By Derick Tsimba
The Agriculture Recovery Plan (ARP) is expected to increase farming productivity through its contributions in supporting farmers.
With this plan, Zimbabwe is set to turn around its agricultural sector this coming 2020/21 cropping season amidst the projected good rainfalls. The projected good season follows decades of under production which saw the country losing its status of being the bread basket of Africa.
The Horticulture Recovery and Growth Plan, a sub recovery plan within the ARP which was drafted by the Ministry of Lands, Agriculture, Water and Rural Resettlement to facilitate the production of horticulture products such as fruits and vegetables for export, has capacity to revamp the Agriculture sector.
Through the New Dispensation’s Vision 2030 aimed at achieving an upper middle-income economy, agriculture is expected to grow from a US$5.2 billion to US$8 billion sector.
Information, Publicity and Broadcasting Services Minister, Monica Mutsvangwa during a Cabinet meeting in October 2020 said, “The Horticulture Recovery and Growth Plan focuses on two broad and mutually reinforcing areas, namely: a private sector-driven recovery of the conventional horticulture sub-sector; and a robust, inclusive and sustainable and transformative rural horticulture sub-sector.
“Furthermore, it is projected that altogether a US$1.217 billion annual rural horticulture economy will be created by 2025, growing to US$3, 5 billion by 2030. This will be equivalent to income amounting to US$675 and US$2 000 per household by 2025 and 2030,” she said.
Calling upon the nation to utilise the recently launched Agriculture Recovery Plan model for agriculture and economic productivity, President Emmerson Mnangagwa recently said the recovery model should be adopted by all 10 provinces to enhance productivity on the land.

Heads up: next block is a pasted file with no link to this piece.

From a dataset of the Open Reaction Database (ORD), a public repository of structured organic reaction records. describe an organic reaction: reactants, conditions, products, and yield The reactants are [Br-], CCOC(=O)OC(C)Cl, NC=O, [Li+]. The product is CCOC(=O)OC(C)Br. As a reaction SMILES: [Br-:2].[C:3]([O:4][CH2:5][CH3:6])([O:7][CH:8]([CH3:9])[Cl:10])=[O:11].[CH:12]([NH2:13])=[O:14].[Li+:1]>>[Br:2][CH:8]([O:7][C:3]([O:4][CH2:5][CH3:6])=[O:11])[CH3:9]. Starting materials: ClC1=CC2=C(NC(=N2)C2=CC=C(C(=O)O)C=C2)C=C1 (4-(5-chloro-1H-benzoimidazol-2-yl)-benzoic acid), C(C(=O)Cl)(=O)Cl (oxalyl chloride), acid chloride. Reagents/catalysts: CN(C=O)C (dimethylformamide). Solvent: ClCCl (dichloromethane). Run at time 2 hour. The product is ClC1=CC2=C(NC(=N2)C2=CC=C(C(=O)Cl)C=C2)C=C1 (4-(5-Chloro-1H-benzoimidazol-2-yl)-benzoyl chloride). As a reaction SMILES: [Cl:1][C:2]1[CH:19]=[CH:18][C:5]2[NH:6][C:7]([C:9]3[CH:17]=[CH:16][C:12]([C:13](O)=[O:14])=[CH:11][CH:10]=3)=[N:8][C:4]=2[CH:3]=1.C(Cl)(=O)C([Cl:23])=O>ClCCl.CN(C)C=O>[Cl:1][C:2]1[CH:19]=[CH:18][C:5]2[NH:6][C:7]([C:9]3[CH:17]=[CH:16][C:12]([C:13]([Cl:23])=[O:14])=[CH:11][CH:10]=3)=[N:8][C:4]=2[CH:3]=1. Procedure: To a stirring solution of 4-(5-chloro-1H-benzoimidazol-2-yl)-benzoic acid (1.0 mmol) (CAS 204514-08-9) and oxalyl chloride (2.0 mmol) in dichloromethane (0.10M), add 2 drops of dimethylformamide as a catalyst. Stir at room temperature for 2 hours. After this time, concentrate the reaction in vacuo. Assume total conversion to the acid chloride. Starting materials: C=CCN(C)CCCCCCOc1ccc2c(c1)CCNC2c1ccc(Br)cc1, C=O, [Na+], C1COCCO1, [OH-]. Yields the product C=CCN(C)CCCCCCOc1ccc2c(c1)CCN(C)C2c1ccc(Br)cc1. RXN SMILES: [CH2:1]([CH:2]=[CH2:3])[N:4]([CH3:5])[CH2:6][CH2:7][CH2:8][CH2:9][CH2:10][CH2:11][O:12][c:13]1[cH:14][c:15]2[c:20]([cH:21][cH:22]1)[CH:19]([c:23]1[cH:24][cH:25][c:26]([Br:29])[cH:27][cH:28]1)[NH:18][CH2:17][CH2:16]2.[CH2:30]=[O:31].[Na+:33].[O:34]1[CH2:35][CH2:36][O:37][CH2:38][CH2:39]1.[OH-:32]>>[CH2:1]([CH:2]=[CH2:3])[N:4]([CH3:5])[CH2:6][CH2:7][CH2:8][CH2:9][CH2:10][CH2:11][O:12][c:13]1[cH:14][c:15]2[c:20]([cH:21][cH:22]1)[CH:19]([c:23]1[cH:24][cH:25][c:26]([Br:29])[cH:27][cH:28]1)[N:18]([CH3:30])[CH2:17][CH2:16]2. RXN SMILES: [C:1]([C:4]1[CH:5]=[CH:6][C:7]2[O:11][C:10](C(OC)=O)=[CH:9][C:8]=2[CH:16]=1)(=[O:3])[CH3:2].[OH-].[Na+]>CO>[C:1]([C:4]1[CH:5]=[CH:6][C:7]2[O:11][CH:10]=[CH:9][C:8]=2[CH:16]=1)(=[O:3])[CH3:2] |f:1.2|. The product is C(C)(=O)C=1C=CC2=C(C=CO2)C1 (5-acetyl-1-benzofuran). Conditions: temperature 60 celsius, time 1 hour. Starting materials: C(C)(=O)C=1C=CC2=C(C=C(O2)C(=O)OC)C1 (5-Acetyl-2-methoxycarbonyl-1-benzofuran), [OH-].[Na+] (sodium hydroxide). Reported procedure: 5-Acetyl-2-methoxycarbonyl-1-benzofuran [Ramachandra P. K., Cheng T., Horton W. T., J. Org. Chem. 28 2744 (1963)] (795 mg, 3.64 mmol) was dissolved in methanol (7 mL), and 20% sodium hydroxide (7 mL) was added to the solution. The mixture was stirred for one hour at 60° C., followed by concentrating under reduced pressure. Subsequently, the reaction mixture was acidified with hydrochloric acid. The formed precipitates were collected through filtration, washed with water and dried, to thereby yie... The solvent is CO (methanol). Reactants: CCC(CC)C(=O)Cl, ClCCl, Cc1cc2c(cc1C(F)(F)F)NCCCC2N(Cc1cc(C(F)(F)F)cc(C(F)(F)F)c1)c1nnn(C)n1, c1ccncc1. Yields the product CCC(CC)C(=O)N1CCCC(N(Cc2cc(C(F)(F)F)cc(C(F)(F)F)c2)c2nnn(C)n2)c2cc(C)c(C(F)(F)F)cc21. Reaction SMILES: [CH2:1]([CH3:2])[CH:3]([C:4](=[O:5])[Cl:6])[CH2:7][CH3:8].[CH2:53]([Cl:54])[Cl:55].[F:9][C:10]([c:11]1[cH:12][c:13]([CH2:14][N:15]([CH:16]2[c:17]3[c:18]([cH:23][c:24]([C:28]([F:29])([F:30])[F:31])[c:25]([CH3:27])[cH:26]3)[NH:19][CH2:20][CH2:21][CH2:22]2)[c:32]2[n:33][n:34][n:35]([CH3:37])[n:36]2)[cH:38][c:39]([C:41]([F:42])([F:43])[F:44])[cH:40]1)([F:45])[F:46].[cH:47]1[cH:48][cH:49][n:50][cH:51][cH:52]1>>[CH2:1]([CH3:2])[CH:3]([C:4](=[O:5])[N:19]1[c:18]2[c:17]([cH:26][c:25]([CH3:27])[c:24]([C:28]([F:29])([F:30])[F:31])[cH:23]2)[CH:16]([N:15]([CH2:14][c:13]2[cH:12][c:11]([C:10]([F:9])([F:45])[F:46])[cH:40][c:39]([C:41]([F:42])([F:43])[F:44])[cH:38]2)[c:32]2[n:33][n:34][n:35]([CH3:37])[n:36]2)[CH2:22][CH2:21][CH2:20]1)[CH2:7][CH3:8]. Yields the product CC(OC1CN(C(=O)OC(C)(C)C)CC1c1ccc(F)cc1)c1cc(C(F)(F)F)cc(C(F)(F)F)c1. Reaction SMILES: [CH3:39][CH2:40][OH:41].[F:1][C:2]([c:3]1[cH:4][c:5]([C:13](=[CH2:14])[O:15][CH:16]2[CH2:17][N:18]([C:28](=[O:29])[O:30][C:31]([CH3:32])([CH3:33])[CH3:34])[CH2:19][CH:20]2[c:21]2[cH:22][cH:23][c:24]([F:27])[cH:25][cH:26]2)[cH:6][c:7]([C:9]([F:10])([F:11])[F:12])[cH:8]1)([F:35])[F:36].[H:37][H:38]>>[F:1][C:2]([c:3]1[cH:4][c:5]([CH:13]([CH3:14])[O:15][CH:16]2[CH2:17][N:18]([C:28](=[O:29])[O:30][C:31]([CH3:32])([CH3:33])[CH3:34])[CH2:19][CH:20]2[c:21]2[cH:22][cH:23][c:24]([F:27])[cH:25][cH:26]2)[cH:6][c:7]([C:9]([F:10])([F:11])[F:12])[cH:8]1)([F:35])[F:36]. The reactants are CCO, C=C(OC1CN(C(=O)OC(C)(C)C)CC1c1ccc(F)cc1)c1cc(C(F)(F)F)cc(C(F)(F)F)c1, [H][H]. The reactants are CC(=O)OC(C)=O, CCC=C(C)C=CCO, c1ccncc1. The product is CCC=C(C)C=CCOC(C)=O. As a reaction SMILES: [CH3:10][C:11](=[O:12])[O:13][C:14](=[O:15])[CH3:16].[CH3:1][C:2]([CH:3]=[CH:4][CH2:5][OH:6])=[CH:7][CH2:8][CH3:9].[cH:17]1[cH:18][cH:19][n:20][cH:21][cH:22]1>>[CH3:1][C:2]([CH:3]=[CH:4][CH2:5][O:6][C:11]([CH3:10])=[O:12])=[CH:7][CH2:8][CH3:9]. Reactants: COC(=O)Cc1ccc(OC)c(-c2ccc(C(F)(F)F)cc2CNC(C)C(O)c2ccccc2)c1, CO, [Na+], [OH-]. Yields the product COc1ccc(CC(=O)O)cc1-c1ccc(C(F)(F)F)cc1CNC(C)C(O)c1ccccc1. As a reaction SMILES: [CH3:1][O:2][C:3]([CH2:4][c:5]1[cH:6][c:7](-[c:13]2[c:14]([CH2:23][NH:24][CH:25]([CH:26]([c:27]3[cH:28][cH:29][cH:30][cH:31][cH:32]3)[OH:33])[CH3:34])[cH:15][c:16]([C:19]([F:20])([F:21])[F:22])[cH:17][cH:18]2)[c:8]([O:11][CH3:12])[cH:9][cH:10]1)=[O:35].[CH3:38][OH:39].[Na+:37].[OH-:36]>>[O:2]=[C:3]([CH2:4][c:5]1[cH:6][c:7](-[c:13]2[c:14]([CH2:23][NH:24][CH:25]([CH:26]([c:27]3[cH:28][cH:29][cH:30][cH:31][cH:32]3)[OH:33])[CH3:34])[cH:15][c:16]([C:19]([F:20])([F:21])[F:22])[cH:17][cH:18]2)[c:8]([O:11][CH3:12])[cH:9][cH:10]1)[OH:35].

The agricultural sector must be productive and become the centre of the country’s development. The Agriculture Recovery Plan should result in the realisation of agriculture transformation and modernisation for the attainment of food self-sufficiency.
In support of the ARP, Government has managed to promote irrigation and mechanisation programmes in areas such as Kanyemba, Masvingo, and Bulawayo, among others, all of which should result in the improvement of agricultural productivity.
Government has also managed to popularise the Pfumvudza Farming concept to communal and small holder farmers. Resources are being unveiled to support farmers who are taking part in the Pfumvudza programme through the Presidential Input Support Scheme and the Command Agriculture Programme, under the new financing model.
Government introduced Pfumvudza to enable the maximisation of productivity by farmers per unit area. The farming concept ensures successful yields even in drought conditions and has proven to be a success story to provide household and national food and nutritional security when put to practice.
Pfumvudza involves the utilisation of small pieces of land and applying the correct agronomic practices for higher returns. The approach can be used in marginal disadvantaged areas and still give high yield.